Michelin now has a brand manager within WPS to assist sales reps and dealers. Jered Coles will also maintain in-house tracking of sales and sales programs for Michelin, and answer questions that come in about the brand. Coles joined the company after working for Yamaha Motor Corp. as a race mechanic. The Motorcycle Mechanics Institute graduate is originally from Salmon, Idaho.
The new Unlimited slip-on exhaust from LeoVince has 13 fitments and comes in a compact size, but that’s not the trick part. Consumers can customize the pipe’s aluminum sleeve by uploading their own artwork or text to the company’s website. Through the end of October, the Unlimited comes with a POP kit with tear-off coupons for free laser engraving worth $100. Sales manager Tim Calhoun said the possibilities are pretty wide-open for this. Street riders might want to use their club’s logo. Military riders may want to use their unit number. They just ship the unopened inner package back to LeoVince and upload their artwork. The company will ship it back.
Calhoun also pointed out that the company’s website (www.leovinceusa.com) is an invaluable tool for reps and dealers. For most products, the site features downloadable dyno charts, fitment instructions and 3-D schematics. Part numbers, weight savings and MSRPs are listed and there are even sound files that can give customers an idea of what the exhausts sound like installed. Calhoun added that there are sales scripts that spell out specific selling points to help parts workers upsell exhausts.
It’s pretty much common knowledge that the stock speedometer on most motorcycles is off by a certain percentage. For this problem there is Speed Tuner (www.speedotuner.com), a plug-and-play unit that allows consumers to correct speedometer error, said Richard Botting of Total Fuel Systems. The unit installs directly inline on the speedo sensor and requires no math or special formula for calibration. Because most OEMs use the same sensors, there are few part numbers for the unit, which also is available with a universal connector. The Speed Tuner can correct error after a sprocket or gearing change, or a tire profile/size change. It fixes most intrinsic OEM speedo problems, Botting said. The unit comes with bright POP packaging and a two-year unconditional warranty.
Progressive Suspension’s John Gabriel talked to reps about the company’s products during its Dealer Training program. Progressive’s marketing guru David Zemla pointed out that motorcycle suspension can be a profit center for dealers in the know. The possibilities include beefed up P&A and service sales and added points to modified bikes on the sales floor. Progressive offers a program that helps dealers unlock this potential. The curriculum consists of targeted training seminars that can be taught on-site or in local meetings. The company’s trainers will highlight product selections, give installation tips, explain setups that match the customer’s needs, and teach service techs how to spot worn-out OEM shocks. Certified dealers are then added to Progressive’s list of Certified Suspension installers. Contact the company at email@example.com for info.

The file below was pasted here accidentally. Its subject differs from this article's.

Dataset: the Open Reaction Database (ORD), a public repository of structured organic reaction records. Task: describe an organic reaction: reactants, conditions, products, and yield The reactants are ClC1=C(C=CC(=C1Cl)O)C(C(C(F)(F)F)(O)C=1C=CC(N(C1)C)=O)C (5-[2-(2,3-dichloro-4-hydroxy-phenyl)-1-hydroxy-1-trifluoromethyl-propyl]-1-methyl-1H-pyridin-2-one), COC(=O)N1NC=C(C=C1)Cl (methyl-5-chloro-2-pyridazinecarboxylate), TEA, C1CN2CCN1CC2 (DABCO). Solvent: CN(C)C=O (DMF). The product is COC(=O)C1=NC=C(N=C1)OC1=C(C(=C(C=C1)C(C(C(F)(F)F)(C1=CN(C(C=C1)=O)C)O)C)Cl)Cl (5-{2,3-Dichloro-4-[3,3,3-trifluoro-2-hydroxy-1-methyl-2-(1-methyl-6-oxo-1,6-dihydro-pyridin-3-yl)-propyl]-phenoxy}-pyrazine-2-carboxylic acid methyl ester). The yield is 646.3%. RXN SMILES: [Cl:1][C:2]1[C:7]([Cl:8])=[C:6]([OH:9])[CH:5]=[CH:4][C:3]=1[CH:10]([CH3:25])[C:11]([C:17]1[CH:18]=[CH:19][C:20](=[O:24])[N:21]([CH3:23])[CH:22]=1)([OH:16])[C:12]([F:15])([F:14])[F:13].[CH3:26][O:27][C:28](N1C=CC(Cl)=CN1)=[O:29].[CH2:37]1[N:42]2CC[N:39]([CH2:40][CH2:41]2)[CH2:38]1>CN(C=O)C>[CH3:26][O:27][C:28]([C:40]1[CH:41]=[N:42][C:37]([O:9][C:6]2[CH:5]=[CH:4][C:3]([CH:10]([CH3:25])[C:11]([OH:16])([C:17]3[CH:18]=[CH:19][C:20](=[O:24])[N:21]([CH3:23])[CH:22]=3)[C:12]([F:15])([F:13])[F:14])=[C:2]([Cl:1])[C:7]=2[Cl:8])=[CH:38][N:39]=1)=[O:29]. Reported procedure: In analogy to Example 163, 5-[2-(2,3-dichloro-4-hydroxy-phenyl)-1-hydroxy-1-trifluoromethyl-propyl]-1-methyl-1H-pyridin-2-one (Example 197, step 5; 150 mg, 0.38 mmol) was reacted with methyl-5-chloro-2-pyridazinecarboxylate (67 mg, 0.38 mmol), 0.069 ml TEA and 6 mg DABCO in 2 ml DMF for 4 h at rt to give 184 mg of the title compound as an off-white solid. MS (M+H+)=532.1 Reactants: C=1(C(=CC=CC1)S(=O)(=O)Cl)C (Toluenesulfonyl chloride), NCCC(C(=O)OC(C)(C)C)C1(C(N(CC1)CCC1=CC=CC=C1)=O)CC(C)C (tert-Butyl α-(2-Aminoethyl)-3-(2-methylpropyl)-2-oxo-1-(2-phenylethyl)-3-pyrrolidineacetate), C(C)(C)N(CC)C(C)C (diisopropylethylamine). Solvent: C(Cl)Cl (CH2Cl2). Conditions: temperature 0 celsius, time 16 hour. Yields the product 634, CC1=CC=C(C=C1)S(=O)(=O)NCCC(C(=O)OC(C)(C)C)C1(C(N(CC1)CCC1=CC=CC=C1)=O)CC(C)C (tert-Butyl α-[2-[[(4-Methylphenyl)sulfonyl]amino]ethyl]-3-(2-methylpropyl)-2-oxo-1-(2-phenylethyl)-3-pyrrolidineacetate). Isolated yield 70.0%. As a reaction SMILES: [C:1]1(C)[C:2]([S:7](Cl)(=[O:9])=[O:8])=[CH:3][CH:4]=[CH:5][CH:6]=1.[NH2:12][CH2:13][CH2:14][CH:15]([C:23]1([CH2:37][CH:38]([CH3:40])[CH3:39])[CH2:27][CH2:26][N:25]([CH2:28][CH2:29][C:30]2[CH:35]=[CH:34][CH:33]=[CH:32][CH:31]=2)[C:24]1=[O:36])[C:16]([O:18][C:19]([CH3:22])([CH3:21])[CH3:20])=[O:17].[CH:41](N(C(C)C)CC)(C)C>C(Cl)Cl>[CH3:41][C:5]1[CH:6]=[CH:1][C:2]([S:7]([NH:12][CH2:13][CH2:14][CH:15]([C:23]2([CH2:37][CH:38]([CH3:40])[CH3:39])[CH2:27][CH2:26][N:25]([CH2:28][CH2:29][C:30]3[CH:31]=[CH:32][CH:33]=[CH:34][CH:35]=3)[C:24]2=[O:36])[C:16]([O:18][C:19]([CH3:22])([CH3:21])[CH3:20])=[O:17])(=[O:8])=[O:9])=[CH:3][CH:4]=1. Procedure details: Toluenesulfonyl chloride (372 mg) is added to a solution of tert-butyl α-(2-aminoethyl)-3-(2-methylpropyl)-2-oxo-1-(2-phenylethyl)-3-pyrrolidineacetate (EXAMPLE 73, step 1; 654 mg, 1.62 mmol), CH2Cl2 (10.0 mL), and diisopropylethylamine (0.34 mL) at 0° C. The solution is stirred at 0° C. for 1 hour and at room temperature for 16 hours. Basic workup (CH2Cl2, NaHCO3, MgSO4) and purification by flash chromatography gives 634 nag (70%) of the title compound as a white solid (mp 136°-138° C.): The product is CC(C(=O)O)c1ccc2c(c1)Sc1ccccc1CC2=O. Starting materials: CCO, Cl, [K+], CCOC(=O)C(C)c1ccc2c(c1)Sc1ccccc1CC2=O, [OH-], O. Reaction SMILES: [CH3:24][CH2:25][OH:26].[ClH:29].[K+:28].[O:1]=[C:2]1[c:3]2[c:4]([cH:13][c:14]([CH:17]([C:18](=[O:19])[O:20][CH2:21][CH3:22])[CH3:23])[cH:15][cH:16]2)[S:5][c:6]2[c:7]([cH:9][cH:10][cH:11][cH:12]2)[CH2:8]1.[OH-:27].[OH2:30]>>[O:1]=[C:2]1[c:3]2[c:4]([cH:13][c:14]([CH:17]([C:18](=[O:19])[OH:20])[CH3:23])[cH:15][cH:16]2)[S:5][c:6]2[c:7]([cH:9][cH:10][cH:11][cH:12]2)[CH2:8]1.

Progressive also has the new 425 Series high-performance UTV suspension, which is made for riders who have added weight to their machines or just want a better suspension. Currently available for the Yamaha Rhino, the 425 retails for $349 per pair. The 465 Series monoshock replaces the 420 Series and has applications for the Star Motorcycles Road Star, Kawasaki KLR650, Suzuki V-Strom, Suzuki M109R and Victory Vegas. The 465 comes in stock length and 1 inch lowered.
Matt Schumann, director of sales for Valencia Sport Group, said that an avalanche of new products are hitting SixSixOne’s lineup, and many existing items are getting made over. The Evo knee guard and the Evo Bomber shorts now feature d3o armor, which is a material that remains soft and flexible, but upon impact tenses up to absorb energy. For the Sunline brand, dealers who order 15 of the V1 MDX lever get a free POP display. Schumann also pointed out the interesting story behind the high-tech device that comes in clutch or brake applications. The lever’s original inventor, motocross racer Vince Warren, died from cancer before he could get the lever patented. His mother, Loretta, went on and got the patent in her son’s honor. Valencia president Eddie Cole found the lever and made it a part of Sunline’s lineup. A portion of the proceeds on every lever goes to the Vince Warren estate.
New and exclusive to WPS is the Asterisk knee brace, available in adult sizes — the Cell — and youth sizes — the Germ. Sales manager Darryl Atkins said that the whole device is designed to accommodate for differing body mechanics and allows for a freer range of movement when a rider folds his or her leg back at the knee. It is completely adjustable, but remains rigid, has a full-coverage knee cup, and has a unique fastening system and anti-rotation tether.
This article is from the October 2009 issue of Dealernews.